The constant stress of being poor really does make you ill, a new study found.
Being on the bottom rung of the social ladder can alter the body’s immune system so it goes into overdrive and starts attacking the body by causing inflammation. The findings may help explain why the rich tend to live longer than the poor which cannot be explained just by better health care or lifestyle such as smoking, diets or exercising.
The US study found social status affects the way genes turn on and off within immune cells but improving one’s lot can reverse this negative effect. When fighting infections the body’s defences cause inflammation but sometimes this response is not switched off.
Studies in rhesus monkeys showed infection sends immune cells of low-ranking monkeys into overdrive, leading to unwanted inflammation. But improvements in social status or social support can turn things back around, a finding that applies in humans too.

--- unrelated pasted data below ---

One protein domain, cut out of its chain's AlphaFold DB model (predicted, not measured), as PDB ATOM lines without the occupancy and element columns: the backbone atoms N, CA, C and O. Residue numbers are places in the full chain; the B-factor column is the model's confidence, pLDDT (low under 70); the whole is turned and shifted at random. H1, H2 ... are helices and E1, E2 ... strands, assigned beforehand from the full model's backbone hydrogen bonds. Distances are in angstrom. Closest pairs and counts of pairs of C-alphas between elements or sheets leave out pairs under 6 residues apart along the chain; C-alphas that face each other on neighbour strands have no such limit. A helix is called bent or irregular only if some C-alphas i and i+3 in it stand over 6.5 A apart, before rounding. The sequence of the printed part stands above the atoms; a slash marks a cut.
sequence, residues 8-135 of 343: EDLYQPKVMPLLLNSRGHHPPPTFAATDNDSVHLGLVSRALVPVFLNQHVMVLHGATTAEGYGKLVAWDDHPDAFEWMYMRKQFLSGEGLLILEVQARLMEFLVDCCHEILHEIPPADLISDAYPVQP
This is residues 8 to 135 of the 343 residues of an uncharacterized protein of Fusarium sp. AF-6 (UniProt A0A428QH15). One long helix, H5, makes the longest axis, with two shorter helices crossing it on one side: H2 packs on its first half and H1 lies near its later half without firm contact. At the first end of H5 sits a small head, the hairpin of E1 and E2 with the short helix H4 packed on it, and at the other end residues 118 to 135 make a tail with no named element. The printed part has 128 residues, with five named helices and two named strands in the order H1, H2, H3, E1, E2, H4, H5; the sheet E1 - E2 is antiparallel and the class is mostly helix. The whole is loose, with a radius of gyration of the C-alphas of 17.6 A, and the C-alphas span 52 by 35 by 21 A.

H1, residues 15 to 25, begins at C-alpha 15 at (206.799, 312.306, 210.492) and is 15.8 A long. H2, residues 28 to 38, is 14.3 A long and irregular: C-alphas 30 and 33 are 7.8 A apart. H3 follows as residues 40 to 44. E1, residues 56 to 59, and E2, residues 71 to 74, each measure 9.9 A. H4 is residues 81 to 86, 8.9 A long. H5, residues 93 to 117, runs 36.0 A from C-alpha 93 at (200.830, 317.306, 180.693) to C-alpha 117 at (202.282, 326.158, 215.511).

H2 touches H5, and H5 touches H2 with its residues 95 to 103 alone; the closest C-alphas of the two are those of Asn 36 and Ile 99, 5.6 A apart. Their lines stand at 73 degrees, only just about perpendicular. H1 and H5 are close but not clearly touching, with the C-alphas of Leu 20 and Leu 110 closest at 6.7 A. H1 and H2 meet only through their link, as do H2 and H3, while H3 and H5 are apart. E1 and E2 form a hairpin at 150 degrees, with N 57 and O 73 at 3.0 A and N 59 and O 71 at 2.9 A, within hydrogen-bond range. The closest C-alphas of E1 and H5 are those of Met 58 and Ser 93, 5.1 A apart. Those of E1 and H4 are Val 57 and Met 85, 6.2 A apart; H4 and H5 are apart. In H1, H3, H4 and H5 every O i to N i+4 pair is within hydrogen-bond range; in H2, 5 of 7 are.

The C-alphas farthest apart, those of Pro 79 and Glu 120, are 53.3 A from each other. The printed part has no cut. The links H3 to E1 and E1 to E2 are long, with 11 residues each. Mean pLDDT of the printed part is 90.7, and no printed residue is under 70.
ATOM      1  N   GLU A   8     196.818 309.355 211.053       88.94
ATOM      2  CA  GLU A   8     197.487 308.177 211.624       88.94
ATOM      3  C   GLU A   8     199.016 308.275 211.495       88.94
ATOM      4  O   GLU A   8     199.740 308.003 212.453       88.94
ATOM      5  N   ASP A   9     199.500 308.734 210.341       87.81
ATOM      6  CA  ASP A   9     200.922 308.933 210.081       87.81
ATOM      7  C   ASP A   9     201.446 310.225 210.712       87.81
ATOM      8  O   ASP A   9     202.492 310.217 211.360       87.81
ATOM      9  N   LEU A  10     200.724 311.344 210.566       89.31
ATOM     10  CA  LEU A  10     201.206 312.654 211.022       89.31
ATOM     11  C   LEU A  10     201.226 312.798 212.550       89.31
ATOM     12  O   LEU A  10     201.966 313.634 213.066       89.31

Assistant professor of evolutionary anthropology and biology Jenny Tung at Duke University said: “Social status is one of the strongest predictors of human disease risk and mortality, and it also influences Darwinian fitness in social mammals more generally.
“Many human societies exhibit social gradients in health. Socioeconomic status has been called the ‘fundamental cause’ of health inequalities, and, in the United States, differences between the highest versus lowest socioeconomic stratum may affect adult life span by more than a decade.
“These patterns arise, in part, from differences in resource access and health risk behaviours. However, studies in hierarchically organised animal species suggest that they may also be more deeply embedded in our evolutionary history.”